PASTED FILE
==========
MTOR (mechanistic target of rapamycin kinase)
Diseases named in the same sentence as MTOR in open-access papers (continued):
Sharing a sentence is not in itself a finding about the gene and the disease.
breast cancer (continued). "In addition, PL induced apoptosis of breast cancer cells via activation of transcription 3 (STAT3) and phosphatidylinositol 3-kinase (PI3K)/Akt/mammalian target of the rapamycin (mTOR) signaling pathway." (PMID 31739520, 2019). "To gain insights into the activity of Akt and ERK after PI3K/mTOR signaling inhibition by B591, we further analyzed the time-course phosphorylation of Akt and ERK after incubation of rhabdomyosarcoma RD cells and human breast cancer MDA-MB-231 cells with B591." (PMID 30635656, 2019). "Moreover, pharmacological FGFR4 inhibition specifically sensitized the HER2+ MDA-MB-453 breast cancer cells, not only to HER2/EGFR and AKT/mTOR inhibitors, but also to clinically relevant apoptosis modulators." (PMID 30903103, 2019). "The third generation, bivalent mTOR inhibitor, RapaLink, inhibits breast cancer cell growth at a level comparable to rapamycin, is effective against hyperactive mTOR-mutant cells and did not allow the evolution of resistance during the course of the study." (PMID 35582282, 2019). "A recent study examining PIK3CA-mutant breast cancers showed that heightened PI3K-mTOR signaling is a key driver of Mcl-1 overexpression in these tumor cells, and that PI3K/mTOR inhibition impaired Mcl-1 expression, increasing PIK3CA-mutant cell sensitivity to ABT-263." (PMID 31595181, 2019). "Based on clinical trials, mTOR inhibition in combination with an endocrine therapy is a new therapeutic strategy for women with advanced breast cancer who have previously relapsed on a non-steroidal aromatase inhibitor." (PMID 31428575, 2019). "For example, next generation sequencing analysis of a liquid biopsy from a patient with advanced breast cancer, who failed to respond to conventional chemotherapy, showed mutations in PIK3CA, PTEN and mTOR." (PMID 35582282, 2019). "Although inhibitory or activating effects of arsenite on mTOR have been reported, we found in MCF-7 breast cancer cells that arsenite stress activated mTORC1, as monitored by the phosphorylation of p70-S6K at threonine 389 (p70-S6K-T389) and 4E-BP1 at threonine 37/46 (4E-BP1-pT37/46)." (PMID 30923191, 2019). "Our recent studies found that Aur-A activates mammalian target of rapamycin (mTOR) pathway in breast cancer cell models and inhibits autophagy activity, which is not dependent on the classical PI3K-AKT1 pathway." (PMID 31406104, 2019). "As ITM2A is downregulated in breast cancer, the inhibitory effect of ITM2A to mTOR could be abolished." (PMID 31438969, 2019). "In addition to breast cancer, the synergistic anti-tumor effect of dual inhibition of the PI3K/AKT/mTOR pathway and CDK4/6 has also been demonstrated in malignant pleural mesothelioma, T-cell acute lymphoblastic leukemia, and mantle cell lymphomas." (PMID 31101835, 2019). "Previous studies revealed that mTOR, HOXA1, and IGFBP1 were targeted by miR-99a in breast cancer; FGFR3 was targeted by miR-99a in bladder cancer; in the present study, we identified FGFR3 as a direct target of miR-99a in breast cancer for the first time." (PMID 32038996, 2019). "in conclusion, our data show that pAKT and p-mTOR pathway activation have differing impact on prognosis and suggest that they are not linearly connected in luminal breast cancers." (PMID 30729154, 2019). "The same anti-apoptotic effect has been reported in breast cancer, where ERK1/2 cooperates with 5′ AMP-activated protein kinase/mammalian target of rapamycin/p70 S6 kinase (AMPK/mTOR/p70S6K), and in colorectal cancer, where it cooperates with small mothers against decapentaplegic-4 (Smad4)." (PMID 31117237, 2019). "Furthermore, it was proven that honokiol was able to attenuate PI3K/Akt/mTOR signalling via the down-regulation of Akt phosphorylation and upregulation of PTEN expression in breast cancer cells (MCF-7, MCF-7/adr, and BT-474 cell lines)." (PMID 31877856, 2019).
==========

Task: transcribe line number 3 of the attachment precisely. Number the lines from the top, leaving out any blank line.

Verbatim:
Sharing a sentence is not in itself a finding about the gene and the disease.